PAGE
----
Wooden skyscrapers and an increase in popularity

  • This multi-use cultural centre in Sweden will be completed in 2019. Image credit: White Arkitekter
  • This is FRAMEWORK, the impressive 11-story building that will break ground later this year. Image credit: LEVER Architecture
  • HAUT, a 21-storey residential building that will be erected by the River Amstel in Amsterdam. Image credit: Team V architecture
Date:8 June 2017 Author: Nikky Knijf Tags:, ,

Wooden buildings – and wooden skyscrapers in particular – are nothing new. From the tall pagodas built in South Asia to the tall mines in north America, it’s suffice to say they’ve been around for some time. But modern popularity in wooden structures has architects around the world looking at new ways to build tall wooden buildings.

Right now there’s a number of tall wooden buildings concepts coming to fruition across the globe – and America has just joined the party. Here’s America’s first and two other notable wooden skyscrapers:

FRAMEWORK, Portalnd

The first of America's wooden skyscrapers is FRAMEWORK

Designed by LEVER Architecture, the 11-story office block called FRAMEWORK will be erected in Portland Oregon later this year. The building’s name touches on the state’s hope to reboot the timber industry.

Associated Press reports that the building’s developers with scientists from Portland State University to ensure the materials meet all the state’s building and fire safety codes.

And it’s even earthquake-proof. The technology behind the building is called cross-laminated timber. This means each wood panel consists of three, five or seven layers of wood with a standardised size. This is also called dimensional lumber and is mostly used when framing wooden buildings. Dimensional lumber has been tried and tested for centuries, with its roots in ancient China. Back then the lumber was standardised to eight layers.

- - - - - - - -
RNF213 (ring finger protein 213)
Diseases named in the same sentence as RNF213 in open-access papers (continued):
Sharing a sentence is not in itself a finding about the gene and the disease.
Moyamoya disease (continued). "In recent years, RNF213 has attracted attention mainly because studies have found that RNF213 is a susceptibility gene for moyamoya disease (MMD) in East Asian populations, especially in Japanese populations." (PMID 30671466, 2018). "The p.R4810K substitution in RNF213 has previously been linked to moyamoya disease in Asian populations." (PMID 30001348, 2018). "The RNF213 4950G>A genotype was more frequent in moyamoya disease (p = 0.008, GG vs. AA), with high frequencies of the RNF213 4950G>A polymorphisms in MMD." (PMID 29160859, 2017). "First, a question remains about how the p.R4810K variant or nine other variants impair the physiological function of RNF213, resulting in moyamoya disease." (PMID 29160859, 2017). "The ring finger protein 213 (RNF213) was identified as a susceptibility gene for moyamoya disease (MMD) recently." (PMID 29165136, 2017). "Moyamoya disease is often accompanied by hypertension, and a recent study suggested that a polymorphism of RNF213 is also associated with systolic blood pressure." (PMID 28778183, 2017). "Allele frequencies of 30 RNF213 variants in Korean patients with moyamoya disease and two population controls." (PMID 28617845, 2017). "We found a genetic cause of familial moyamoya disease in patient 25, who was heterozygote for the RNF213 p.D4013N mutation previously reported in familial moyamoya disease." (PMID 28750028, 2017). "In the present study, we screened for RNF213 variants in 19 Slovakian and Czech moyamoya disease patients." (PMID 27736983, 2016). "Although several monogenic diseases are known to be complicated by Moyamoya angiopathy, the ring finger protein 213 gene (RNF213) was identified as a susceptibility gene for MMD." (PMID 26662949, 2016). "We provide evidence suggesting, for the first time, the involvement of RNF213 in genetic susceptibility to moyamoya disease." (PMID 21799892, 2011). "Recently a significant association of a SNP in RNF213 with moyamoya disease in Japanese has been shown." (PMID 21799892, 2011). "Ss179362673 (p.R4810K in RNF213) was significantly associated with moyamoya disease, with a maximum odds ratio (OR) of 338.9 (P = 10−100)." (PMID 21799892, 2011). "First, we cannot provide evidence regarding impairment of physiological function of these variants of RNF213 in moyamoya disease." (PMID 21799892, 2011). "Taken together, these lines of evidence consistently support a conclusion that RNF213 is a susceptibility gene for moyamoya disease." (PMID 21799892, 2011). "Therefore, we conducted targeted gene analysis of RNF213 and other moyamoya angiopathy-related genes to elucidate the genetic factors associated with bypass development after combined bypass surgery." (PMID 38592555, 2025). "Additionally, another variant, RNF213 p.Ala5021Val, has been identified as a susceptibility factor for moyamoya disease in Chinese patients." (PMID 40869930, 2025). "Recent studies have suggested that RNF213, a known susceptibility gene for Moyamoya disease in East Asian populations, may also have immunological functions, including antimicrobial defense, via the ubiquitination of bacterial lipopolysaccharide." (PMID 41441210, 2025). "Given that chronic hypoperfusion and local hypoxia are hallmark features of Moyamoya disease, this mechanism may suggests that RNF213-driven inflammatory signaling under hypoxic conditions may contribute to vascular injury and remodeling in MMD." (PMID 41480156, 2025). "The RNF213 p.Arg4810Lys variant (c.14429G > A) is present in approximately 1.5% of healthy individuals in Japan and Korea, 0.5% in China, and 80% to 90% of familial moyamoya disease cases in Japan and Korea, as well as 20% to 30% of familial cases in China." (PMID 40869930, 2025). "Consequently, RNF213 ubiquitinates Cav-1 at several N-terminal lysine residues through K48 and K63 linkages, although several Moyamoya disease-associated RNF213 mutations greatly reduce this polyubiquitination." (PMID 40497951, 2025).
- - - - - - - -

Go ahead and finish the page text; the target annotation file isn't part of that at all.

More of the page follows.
HAUT, Amsterdam

HAUT, the tallest of the wooden skyscrapers

Construction is set to begin on a 73-metre residential wooden skyscraper in Amsterdam this year. The building was designed by Team V Architecture.

And the name? Although HAUT might seem like a European version of the Afrikaans word hout, it actually refers to “haute couture”, or tailor-made architecture.

Cultural Centre, Skellefteå

First of Sweden's wooden skyscrapers is a cultural centre.

This cultural centre hopes to be completed in 2019 following a similar timeline to HAUT’s construction. The centre is also taller than it’s residential counterpart, exceeding it height by three metres.

White Arkitekter designed this cultural centre to house a variety of visual arts, including a public library and hotel. For the project the architects consulted experts from the local timber industry. The architecture firm says the city has acclaimed timber-built architecture and it was important to harness local knowledge.

Future wooden skyscrapers

These are some notable wooden skyscrapers that are about to or currently being built. The list of planned, conceptual and proposed buildings is very long. Here are some to look out for:

– The proposed skyline of Wood Skyscrapers in Stockholm by Anders Berensson Architects.

– The 80-story skyscraper planned for London, that hopes to be the city’s second tallest building.

– Michael Green Architecture’s proposals for a series of tall wooden buildings in Paris.

It seems to use that wood is the new En Vogue medium and height is the new big challenge, which is quite exciting.